Compared to persons without migraine, those with migraine had less arterial calcification in the intracranial carotid artery, but not in other arterial beds, a new study found. 1,856 participants (mean age 67.4 years) from the population-based Rotterdam Study cohort were included in the study. Migraine was assessed by validated questionnaire and vascular calcification was assessed by computed tomography. Researchers found:
- 279 (15%) participants were identified as persons with lifetime migraine.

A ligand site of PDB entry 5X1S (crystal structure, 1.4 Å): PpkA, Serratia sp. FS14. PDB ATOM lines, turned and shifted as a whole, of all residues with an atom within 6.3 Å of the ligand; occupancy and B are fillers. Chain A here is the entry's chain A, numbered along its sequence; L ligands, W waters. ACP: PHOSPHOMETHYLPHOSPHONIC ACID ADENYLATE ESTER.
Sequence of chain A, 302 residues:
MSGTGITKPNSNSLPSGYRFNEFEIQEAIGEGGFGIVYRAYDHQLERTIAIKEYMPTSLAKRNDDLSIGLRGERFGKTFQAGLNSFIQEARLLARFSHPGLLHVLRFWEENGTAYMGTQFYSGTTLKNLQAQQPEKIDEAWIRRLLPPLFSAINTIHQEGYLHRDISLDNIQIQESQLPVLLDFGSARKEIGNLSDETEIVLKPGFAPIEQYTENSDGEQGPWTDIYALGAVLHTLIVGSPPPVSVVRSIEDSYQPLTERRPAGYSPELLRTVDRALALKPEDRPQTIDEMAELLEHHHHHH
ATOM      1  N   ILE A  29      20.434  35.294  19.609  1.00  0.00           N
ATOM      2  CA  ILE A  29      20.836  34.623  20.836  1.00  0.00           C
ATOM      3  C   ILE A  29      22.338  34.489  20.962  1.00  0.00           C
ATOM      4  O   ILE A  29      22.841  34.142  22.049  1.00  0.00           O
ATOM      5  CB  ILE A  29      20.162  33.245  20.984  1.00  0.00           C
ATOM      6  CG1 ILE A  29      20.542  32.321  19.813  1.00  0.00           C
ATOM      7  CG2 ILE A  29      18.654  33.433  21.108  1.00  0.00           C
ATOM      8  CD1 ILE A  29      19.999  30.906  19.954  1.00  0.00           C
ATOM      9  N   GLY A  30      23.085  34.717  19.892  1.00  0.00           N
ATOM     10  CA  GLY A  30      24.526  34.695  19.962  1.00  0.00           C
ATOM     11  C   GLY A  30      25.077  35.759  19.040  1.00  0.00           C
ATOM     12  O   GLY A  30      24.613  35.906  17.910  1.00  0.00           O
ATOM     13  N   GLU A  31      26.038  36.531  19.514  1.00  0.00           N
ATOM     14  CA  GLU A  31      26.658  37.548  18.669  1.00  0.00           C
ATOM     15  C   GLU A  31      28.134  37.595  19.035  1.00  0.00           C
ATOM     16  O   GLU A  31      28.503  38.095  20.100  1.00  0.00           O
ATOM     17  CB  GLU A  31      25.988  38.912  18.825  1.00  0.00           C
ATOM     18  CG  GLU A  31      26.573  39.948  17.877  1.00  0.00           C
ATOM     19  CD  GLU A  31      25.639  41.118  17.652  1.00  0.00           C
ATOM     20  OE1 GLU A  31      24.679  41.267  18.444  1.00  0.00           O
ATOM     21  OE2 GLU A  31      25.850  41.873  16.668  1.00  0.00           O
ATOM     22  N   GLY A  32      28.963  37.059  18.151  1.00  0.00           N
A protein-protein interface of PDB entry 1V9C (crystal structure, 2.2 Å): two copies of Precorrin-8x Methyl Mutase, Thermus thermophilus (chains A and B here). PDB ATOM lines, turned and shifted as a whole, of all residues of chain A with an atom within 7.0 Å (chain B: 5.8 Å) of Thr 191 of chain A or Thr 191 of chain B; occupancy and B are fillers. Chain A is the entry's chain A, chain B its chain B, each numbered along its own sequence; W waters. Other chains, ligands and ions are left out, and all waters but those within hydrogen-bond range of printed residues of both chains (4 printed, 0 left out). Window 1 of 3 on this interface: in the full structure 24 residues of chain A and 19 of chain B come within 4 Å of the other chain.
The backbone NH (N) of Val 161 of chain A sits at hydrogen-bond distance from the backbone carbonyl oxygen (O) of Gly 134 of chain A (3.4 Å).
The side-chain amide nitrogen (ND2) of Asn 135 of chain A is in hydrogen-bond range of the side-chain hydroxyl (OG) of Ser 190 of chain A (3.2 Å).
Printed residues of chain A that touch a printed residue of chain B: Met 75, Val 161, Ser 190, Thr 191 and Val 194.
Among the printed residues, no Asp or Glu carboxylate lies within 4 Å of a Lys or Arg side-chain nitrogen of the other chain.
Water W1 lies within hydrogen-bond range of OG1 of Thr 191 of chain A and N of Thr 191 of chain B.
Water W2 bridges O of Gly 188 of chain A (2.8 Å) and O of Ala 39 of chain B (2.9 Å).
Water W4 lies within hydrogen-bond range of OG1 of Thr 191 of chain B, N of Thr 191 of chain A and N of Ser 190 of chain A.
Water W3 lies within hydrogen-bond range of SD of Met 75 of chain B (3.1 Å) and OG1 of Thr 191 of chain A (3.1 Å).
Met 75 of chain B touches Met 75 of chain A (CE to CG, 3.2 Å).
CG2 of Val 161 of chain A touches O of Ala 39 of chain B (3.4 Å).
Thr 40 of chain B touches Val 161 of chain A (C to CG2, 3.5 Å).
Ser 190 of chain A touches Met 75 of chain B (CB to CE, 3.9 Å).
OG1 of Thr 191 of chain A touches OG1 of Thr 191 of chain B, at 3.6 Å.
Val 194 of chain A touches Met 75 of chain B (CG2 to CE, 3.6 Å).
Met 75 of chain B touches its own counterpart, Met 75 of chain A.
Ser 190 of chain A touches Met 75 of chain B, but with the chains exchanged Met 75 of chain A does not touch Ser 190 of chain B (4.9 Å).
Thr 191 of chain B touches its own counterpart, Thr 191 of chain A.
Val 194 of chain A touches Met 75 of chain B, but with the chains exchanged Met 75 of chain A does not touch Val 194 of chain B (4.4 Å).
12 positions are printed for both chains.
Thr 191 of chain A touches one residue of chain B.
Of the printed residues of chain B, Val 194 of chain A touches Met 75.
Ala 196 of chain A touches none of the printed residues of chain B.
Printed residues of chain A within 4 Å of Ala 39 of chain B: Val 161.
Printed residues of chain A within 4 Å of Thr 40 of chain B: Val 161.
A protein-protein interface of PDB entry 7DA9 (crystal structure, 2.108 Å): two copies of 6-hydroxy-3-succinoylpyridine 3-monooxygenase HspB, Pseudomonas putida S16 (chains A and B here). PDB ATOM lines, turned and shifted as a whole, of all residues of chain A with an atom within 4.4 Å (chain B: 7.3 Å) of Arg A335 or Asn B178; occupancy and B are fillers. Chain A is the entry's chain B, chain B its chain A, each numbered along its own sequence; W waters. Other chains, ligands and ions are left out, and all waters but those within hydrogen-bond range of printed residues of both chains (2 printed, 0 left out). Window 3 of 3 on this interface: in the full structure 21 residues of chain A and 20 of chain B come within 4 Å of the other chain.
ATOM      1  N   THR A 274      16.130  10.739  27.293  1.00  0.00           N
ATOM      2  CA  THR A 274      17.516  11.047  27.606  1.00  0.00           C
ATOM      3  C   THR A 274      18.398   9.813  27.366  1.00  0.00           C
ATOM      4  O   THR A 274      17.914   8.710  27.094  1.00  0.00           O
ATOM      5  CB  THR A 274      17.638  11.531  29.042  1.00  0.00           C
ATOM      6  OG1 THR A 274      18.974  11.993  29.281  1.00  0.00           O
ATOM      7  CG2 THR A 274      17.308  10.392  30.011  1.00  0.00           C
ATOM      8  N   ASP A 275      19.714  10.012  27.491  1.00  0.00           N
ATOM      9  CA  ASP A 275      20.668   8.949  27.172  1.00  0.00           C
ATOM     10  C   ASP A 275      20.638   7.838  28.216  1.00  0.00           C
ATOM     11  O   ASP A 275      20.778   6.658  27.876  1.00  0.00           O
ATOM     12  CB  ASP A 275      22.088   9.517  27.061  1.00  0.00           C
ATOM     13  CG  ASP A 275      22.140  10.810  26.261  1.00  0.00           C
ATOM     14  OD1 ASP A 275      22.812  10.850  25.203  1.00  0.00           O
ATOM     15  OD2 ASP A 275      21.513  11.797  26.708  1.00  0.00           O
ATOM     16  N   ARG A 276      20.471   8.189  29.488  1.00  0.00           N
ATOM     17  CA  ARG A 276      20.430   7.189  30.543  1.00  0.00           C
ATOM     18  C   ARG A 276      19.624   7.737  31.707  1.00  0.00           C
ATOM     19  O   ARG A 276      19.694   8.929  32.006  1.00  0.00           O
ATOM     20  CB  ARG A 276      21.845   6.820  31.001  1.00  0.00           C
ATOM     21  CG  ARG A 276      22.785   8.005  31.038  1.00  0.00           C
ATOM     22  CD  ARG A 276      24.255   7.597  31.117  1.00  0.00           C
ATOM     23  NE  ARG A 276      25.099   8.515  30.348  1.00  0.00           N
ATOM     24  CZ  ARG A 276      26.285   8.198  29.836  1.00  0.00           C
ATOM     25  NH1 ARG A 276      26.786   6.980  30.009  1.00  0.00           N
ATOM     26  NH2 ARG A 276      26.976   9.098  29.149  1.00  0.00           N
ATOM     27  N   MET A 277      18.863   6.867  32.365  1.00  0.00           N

- Migraine was associated with smaller intracranial carotid artery calcification volume, in multivariable adjusted models.
- Participants with migraine also demonstrated a lower calcification burden in the remaining arterial beds; however, these association did not reach statistical significance.
Wen K, Ikram MA, Franco OH, et al. Association of migraine with calcification in major vessel beds: The Rotterdam Study. [Published online ahead of print April 8, 2019]. Cephalalgia. doi:10.1177/0333102419843148.